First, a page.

In my head, I liken living on baby time to the idea of island time, first introduced to me while on vacation in Jamaica, except living on baby time means being prepared at any time, really to feed, to change a diaper, to play – what I have tried to do, and what I hope to be able to continue to do even when I return to work – is allow E the opportunity for whatever she might need – sleep, food, play – without worrying about exactly when we do these things. So far it has worked pretty well for us, although I will admit to some inherent laziness on my part. I know new moms who are taking their babies to the zoo, to the museum, to the local parks – moms who shop and go to starbucks and run errands with their babies.  I, for the most part, make sure she and I get out once a day, and other than that we hang around the house, nursing, reading, watching tv, playing, cleaning, cooking – some of the above or none of the above, depending on what kind of day we are having.  In other words, I haven’t pushed either of us too hard during my maternity leave.  I keep thinking I should make more of an effort – challenge the two of us with trips to the mall or Costco – but instead I just put her on a blanket on the floor with her favorite talking elephant doll, lay down beside her, and give myself over, once again, to living on baby time.

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6 Responses to Living on baby time

  1. litlove says:

    I’m very curious to know what people think babies are going to get out of a visit to the zoo or the museum. Mostly they just want to look at their mothers a lot. And eat. It sounds to me like you are doing everything wonderfully well, and cutting back on all the unnecessary stress that surrounds parenthood (and that seems to get shoved onto new mothers as if no one had ever been through it) about routines and rules and pretending that nothing has happened. Following your baby’s natural patterns, in a way that is restful to you must surely be the best start any child can get!

  2. Kristi says:

    You are a very wise new mom to embrace baby time! I have actual video of myself *waking my newborn up* to change his diaper and feed him because I thought it was “time”! I didn’t do that with my second child (who is 12 today, sniff) and she turned out a bit more mellow and flexible than her brother…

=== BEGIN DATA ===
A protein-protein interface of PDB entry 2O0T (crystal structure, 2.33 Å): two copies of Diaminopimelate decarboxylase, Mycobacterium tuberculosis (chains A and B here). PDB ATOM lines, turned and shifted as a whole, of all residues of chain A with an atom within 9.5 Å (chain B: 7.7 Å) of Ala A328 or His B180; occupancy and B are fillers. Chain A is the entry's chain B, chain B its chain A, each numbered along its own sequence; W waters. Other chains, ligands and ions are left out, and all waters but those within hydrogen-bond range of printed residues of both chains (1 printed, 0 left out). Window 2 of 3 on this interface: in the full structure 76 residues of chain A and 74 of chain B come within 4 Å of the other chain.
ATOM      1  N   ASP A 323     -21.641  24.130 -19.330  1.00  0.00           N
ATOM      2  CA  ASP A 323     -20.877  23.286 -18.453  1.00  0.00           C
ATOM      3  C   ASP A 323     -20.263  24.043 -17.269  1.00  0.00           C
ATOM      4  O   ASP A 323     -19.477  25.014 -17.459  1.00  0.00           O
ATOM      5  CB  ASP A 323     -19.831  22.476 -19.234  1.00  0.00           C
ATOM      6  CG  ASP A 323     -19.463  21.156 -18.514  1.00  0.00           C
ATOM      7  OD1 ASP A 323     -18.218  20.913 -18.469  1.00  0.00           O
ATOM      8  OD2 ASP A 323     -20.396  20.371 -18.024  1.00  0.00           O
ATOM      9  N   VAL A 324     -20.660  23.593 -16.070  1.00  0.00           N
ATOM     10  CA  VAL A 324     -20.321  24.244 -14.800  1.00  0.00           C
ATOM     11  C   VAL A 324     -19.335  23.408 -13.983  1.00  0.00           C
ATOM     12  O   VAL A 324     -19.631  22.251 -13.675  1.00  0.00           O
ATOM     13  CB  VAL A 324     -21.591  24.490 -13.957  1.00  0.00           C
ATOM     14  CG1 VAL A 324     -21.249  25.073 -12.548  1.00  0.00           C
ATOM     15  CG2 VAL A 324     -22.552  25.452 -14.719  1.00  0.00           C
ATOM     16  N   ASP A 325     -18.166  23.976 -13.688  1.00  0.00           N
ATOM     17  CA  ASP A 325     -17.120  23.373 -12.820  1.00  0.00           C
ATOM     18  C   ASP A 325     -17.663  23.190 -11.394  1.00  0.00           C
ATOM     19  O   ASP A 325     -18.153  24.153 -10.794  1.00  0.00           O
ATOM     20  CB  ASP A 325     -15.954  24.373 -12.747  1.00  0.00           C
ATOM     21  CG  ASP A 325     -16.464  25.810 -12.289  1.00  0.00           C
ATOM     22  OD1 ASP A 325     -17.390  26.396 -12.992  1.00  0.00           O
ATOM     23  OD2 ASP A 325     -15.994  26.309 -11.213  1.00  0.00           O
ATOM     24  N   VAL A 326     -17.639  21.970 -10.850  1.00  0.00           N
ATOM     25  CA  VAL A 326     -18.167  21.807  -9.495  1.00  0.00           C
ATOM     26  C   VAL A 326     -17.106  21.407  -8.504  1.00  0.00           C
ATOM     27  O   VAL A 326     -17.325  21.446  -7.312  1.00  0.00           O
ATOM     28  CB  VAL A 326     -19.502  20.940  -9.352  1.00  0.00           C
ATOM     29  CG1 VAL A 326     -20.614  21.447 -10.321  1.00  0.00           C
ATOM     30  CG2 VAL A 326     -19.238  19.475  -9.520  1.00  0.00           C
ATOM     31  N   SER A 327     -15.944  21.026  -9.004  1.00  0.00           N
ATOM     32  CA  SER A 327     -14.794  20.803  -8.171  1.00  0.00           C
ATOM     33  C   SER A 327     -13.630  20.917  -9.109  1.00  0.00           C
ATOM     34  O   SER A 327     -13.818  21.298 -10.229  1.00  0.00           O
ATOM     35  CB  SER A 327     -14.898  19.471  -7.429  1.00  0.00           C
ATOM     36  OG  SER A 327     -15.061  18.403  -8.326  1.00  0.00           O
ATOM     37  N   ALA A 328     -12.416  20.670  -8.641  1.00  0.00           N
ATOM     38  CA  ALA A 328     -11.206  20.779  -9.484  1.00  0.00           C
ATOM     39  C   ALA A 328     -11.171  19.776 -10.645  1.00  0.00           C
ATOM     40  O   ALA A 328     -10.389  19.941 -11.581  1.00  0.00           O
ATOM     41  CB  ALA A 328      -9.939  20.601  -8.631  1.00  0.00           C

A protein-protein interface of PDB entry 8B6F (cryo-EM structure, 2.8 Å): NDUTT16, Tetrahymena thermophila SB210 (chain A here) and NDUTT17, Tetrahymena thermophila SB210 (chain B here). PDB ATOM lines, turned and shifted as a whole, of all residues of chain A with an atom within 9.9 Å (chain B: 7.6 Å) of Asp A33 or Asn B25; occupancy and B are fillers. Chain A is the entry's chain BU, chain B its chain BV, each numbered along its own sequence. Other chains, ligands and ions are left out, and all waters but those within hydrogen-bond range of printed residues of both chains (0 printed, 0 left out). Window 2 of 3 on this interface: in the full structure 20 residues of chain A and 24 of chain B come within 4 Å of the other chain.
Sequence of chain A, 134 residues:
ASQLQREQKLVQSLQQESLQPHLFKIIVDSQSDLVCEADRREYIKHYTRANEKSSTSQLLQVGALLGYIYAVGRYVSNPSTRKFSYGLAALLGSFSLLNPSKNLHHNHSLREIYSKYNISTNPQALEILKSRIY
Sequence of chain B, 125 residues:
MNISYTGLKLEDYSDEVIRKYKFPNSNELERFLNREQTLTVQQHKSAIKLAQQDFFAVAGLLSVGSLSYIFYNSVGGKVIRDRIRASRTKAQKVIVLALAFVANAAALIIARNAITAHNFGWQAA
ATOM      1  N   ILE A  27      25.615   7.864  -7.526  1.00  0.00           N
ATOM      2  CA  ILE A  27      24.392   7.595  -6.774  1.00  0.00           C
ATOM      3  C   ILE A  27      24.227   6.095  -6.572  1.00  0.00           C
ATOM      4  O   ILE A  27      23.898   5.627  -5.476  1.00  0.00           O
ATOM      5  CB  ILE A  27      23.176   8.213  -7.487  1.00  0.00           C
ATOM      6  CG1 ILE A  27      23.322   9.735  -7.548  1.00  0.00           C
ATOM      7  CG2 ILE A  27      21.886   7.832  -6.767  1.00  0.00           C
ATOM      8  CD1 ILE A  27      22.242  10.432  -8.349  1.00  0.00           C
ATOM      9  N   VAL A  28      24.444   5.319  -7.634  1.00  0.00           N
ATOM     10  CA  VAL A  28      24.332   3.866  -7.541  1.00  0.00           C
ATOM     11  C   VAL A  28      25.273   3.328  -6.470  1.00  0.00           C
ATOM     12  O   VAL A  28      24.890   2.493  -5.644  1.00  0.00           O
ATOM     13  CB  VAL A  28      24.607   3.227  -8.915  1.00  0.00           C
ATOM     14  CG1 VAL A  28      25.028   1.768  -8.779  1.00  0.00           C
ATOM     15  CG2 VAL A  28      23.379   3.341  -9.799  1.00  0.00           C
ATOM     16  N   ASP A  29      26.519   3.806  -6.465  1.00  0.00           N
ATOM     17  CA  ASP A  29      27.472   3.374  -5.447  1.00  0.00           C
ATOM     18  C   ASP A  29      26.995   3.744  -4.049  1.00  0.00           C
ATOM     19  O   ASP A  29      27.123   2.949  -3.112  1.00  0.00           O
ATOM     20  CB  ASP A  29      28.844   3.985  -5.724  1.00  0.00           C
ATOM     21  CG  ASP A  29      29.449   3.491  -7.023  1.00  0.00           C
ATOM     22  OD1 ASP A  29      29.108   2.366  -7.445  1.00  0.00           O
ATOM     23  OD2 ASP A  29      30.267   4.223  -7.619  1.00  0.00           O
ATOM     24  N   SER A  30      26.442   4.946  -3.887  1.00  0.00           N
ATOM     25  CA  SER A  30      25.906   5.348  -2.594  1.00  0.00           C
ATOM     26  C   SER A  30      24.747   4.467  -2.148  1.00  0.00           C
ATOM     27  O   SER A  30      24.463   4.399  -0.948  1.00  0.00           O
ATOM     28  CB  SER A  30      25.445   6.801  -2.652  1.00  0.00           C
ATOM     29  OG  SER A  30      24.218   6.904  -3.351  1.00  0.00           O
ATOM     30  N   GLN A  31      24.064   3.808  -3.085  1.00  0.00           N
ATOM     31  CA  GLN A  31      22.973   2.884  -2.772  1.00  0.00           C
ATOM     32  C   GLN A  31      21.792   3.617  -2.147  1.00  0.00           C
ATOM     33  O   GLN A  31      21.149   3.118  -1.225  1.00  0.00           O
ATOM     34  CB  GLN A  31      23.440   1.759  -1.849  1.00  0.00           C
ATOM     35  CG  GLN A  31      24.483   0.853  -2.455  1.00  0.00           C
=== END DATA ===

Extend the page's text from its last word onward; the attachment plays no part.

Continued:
And don’t worry about getting out unless you’re going stir-crazy. There’s plenty of time for that later!

  3. shoreacres says:

    Time enough to overschedule E when she’s ready for soccer, ballet, tai chi, cheerleading, orchestra, glee club, 4-H, basketball – oh, and school!

    This is one of the few times in her life when she’ll get to set the schedule to suit herself. What a blessing that you can share it!

  4. Alison says:

    It seems like you’ve taken to this baby thing like a duck to water – stay home and enjoy it! Your baby needs to bond and be loved, not get plugged full of middle class educational aspirations. Some people call this time a ‘babymoon’; I find it a wonderfully helpful idea. Just the baby and its community learning to love one another, learning to read one another, learning to trust one another. Enjoy the immersion – this time passes quickly, and you’ll never have another opportunity to be quite so together. Go well.

  5. Courtney says:

    hmmm, I’ve waited so long to reply to your lovely comments that my thoughts no longer feel fresh, immediate…thanks to all you lovely ladies for your input and support! And Allison, welcome! I look forward to getting to know you through your blog, which I am already enjoying immensely! E and I are still enjoying baby time although it’s about to come ever so slightly more rigid as I return to work and she to (sob, sob) day care – it will be interesting to see if she thrives on the routine or if it makes us all miserable…

  6. tracy says:

    I never heard of the babymoon before, but it is a brilliant description. Well done on the baby time – people probably tried to tell me about this, but I don’t know if I heard them. It really does sound like the way to go. I did go to the art gallery a lot, because it was air conditioned and served great coffee and cakes in the cafe.

    PS Thank you for sharing the photo with us